For the exposure data, we will calculate exposure-response functions for different exposure metrics, first using graphical summaries (e.g. loess plots) to examine the shape of the relationship of the exposure metrics to the outcome. For this initial exploratory stage, we will also use standard multivariate approaches (e.g. principal components, spectral decompositions) to reduce the dimensionality of high-dimensional metrics. Real-time measurements of PM2.5 will allow us to explore which summary metrics (e.g. integrated total mass exposure, peak exposure levels, and time above risk threshold) are most closely associated with the outcome. Based on the exploratory analyses, we will then use appropriate generalised linear models to generate estimates of the effect of the exposure metrics (or combinations of) on the outcomes. We will calculate the effect sizes and 95% confidence intervals for all analyses and present the exact P-value.

Trial registration

We registered the study with the Australian New Zealand Clinical Trials Registry ACTRN12618001214224.

Dissemination plan

We will share the trial findings with the stakeholders from Bangladesh and global audiences through a dissemination ceremony (if possible in person). We will also present the findings at conferences and publish in conference papers and international peer-reviewed journals. We will distribute the results using appropriate methods, such as community meetings. If the results are favourable to the intervention, we will work with relevant stakeholders to ensure access to the intervention for all communities, these discussions have already commenced. The datasets analysed during the current study and statistical code are available from the corresponding author on reasonable request, as is the full protocol.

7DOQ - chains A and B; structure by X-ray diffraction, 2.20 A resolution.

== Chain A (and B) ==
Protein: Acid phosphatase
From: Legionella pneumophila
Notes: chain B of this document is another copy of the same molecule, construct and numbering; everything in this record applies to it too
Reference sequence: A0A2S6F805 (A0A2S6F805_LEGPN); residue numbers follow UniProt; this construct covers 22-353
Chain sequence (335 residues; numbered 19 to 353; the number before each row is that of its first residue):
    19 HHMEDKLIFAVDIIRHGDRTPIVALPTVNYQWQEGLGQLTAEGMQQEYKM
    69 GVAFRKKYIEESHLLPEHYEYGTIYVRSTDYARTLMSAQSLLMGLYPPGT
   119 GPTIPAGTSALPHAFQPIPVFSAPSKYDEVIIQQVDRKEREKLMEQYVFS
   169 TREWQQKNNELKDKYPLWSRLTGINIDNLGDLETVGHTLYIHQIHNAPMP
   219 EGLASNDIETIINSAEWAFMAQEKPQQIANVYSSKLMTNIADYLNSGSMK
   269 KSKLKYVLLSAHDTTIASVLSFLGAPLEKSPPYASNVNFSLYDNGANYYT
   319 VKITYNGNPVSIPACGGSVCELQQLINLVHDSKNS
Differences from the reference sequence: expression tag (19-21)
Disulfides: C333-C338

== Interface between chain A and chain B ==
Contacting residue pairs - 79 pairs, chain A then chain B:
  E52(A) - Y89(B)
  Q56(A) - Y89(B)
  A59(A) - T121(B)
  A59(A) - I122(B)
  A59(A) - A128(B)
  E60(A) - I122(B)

This protocol has been written according to the recommendations of the SPIRIT 2013 statement [44] (Additional file 1).

Adjustment to the procedures due to COVID-19 and status update

In the last week of March 2020, the Government of Bangladesh instigated a movement restriction intervention to curb SARS-COV-2 infections, effective from the 26th of March 2020. At that time, we had already finished our fifth round of household menstrual surveillance. We, therefore, stopped recruitment and decided not to enrol any new participants from the 26th of March. However, we continued household menstrual surveillance over the phone to allow the field team to quickly enrol eligible women once the restrictions were lifted. We also continued follow-up of the enrolled women over the phone. We made the necessary changes in the questionnaire; for instance, we added an additional question whether the visit was conducted physically or over the phone, and an extra option “Cannot be done as the interview was conducted over the phone” to the questions for maternal and newborn anthropometry. Our staff gave support for consistent and continued LPG use over the phone, and we sought clearance and were approved to continue LPG cylinder replacement during the lockdown.